For Immediate Release

Organization Profile: 

Jenn Ettinger, 202-265-1490 x 35

New Research Highlights Value of Public Media

As Congress Threatens U.S. Public Broadcasting, Study Shows How the Rest of the Globe Supports It

WASHINGTON - With funding for public broadcasting under attack in Washington, a new report shows how the rest of the world has successfully supported vibrant public media systems.

In a panel discussion Tuesday, Feb. 15, Rodney Benson and Matthew Powers of New York University, authors of Public Media and Political Influence, will examine the ways that government can promote quality, independent journalism.

  • Event: Public Media and Political Influence: Lessons for the Future of Journalism from Around the World
  • Date: Feb. 15, 2011
  • Time: 6:00 - 8:00 p.m., preceding reception begins at 5:30 p.m.
  • Location: 20 Cooper Square, New York, NY, NYU, Arthur L. Carter Journalism Institute, 7th floor commons
  • Presenters: Rodney Benson and Matthew Powers, NYU Department of Media, Culture, and Communication


  • Emily Bell, Director, Columbia University Tow Center for Digital Journalism
  • Ellen Goodman, Professor of Law, Rutgers University – Camden
  • Vince Stehle, John S. and James L. Knight Foundation
  • Hartmut Wessler, Professor, University of Mannheim Department of Communication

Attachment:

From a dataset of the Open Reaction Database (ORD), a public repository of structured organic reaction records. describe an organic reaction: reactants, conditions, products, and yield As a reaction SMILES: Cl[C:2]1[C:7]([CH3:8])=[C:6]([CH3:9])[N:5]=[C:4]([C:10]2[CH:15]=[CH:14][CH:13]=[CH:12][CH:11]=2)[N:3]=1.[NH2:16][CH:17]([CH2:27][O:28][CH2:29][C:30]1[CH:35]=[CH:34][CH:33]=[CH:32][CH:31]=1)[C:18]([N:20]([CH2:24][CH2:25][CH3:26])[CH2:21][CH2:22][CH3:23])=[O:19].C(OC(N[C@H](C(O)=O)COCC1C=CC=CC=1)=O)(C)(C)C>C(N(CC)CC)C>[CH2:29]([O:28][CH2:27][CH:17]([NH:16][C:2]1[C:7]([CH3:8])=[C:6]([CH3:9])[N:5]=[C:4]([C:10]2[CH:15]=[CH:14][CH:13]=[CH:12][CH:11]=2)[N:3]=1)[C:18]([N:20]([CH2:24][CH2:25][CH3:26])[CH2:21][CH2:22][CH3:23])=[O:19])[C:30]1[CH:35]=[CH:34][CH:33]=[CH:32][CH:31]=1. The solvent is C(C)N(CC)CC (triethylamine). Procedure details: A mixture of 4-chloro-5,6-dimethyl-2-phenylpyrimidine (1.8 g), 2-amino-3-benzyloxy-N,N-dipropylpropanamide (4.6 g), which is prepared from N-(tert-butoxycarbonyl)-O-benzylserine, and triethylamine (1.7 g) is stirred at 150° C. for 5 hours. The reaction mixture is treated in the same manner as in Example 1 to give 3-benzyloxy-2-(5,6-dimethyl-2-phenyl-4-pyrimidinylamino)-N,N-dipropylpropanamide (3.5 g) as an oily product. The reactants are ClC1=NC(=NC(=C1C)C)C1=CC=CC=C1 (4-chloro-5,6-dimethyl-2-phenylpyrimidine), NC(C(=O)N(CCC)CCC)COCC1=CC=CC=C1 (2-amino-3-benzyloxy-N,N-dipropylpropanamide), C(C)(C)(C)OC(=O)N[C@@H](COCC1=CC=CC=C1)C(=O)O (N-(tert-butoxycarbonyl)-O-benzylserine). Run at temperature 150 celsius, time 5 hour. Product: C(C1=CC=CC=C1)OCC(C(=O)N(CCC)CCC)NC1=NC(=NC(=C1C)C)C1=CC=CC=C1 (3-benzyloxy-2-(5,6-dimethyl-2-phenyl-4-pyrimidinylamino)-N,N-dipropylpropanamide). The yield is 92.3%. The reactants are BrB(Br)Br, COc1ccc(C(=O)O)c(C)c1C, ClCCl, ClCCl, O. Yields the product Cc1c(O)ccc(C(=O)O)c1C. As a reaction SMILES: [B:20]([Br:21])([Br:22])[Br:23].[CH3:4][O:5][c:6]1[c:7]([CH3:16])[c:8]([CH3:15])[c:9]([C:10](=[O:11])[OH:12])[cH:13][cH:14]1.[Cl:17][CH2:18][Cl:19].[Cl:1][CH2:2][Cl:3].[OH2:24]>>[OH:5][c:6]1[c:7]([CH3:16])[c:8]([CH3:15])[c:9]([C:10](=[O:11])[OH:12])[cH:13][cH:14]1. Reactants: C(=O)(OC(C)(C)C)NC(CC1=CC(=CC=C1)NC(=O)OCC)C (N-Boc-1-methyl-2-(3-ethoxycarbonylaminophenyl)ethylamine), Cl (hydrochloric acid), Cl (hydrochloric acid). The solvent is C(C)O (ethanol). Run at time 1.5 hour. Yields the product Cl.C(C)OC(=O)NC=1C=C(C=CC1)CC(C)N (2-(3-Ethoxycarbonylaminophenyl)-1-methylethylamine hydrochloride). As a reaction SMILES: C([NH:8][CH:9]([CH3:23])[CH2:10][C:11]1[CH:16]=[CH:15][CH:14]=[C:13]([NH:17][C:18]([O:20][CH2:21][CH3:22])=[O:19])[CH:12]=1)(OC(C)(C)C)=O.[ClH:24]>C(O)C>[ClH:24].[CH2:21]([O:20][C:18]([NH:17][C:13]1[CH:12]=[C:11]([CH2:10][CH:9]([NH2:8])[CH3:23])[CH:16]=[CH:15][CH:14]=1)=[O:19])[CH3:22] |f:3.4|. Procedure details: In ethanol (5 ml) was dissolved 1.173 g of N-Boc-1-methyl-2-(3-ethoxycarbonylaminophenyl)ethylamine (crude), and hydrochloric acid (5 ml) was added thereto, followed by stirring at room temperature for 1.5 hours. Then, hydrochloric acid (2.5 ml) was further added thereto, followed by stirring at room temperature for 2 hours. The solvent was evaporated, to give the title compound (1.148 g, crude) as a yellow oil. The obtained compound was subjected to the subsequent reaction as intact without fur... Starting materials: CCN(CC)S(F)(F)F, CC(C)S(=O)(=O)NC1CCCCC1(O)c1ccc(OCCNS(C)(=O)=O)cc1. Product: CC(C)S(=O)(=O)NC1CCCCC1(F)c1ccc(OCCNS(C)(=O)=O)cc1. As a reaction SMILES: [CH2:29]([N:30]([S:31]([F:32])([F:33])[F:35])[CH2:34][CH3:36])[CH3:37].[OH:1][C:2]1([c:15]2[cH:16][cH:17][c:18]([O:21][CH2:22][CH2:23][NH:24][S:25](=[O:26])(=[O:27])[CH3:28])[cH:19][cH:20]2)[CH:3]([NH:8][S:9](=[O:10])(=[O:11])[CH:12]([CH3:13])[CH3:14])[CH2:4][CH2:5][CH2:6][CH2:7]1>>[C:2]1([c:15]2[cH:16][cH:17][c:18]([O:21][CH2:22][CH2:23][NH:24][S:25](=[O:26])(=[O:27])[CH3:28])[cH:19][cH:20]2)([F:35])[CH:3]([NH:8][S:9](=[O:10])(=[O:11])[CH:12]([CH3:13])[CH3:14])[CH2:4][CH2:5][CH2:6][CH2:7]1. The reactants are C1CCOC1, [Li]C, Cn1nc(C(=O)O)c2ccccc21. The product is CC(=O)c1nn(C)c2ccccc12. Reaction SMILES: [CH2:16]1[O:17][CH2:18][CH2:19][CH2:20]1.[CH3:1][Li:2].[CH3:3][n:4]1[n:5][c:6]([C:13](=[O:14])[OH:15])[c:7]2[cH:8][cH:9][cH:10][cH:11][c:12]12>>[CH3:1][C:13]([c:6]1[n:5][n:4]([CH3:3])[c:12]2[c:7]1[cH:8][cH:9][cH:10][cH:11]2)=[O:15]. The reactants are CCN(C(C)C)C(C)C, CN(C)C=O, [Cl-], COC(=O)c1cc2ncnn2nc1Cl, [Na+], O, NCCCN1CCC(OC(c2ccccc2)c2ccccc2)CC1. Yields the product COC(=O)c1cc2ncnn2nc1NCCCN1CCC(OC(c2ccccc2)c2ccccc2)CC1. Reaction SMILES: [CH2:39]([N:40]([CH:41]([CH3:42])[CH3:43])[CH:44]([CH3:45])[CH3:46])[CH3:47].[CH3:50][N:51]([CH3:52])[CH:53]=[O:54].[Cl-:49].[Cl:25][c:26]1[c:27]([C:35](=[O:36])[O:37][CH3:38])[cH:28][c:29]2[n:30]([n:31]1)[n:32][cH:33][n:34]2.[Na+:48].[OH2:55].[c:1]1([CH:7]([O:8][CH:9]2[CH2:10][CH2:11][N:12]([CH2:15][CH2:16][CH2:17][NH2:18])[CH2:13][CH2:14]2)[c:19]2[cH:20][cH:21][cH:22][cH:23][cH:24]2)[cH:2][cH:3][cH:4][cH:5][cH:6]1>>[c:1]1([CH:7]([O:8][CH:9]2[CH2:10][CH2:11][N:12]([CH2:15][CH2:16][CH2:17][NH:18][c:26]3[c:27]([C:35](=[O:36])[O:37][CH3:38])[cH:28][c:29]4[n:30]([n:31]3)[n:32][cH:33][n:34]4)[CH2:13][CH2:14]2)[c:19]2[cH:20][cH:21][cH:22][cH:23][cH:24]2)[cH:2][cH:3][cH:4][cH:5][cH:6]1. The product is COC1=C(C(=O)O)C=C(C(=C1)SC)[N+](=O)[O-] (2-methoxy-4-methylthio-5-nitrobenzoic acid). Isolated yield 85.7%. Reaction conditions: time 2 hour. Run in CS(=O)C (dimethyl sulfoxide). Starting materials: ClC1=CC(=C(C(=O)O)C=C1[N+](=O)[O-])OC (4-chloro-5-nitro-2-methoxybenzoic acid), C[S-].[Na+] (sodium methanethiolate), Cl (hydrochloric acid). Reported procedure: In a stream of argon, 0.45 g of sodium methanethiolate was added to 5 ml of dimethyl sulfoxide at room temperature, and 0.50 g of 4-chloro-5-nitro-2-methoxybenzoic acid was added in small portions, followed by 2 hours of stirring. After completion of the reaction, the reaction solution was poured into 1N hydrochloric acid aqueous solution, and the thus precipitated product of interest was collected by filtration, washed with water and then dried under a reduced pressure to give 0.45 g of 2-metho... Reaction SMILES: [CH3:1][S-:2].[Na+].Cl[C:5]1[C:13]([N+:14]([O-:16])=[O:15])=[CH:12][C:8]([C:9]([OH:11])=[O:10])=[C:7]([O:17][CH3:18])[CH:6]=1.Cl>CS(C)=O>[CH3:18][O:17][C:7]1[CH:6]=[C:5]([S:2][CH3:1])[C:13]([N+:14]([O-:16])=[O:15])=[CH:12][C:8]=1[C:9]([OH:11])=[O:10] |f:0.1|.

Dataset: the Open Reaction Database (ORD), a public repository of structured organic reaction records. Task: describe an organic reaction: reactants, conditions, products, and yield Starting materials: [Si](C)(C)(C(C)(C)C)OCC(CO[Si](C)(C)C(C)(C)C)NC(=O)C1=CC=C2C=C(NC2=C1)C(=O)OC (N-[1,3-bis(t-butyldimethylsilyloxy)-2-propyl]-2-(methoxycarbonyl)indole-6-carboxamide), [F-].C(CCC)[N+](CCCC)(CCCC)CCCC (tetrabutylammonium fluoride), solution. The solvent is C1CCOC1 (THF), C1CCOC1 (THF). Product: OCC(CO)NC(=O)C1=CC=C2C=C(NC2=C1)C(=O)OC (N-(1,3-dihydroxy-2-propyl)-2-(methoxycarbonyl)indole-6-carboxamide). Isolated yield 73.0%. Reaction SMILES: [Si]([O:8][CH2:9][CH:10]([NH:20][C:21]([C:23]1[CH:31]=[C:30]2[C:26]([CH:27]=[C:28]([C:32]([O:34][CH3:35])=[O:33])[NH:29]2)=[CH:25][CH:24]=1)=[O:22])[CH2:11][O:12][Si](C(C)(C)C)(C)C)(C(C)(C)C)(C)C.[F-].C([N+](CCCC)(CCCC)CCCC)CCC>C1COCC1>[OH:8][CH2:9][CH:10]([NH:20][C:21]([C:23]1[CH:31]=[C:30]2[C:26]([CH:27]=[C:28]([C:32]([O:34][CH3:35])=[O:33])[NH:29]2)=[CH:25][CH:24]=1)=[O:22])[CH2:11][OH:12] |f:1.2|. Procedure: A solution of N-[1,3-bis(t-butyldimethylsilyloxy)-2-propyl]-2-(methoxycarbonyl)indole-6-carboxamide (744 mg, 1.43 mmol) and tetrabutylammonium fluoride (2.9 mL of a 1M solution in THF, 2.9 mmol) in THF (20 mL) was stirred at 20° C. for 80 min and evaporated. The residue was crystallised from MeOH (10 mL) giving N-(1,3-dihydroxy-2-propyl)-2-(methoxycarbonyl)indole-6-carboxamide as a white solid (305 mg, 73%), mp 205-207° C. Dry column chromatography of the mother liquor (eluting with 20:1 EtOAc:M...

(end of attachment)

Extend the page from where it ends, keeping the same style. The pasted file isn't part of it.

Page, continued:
In their study of public media systems in 14 countries, Benson and Powers analyze how these countries fund public media and ensure their autonomy. Public media in these countries are legally protected from partisan political interference, guaranteeing journalistic independence. As a result, public media – television, radio, newspapers and online news – typically provide more and higher quality public affairs coverage and a wider range of viewpoints, and are more critical of government than their commercial media counterparts.

Public media in the United States are consistently rated among the most trusted media sources in public opinion surveys. Yet the U.S. public media system is among the poorest in the world: Per capita public funding of PBS and NPR is less than $4, compared to $30 to $130 per capita invested by countries like Germany, Canada, Sweden and Great Britain.

The event is co-sponsored by Free Press, New America Foundation, NYU Steinhardt’s Department of Media, Culture and Communication and the Social Science Research Council.

Reporters interested in attending the event should RSVP to Jenn Ettinger,


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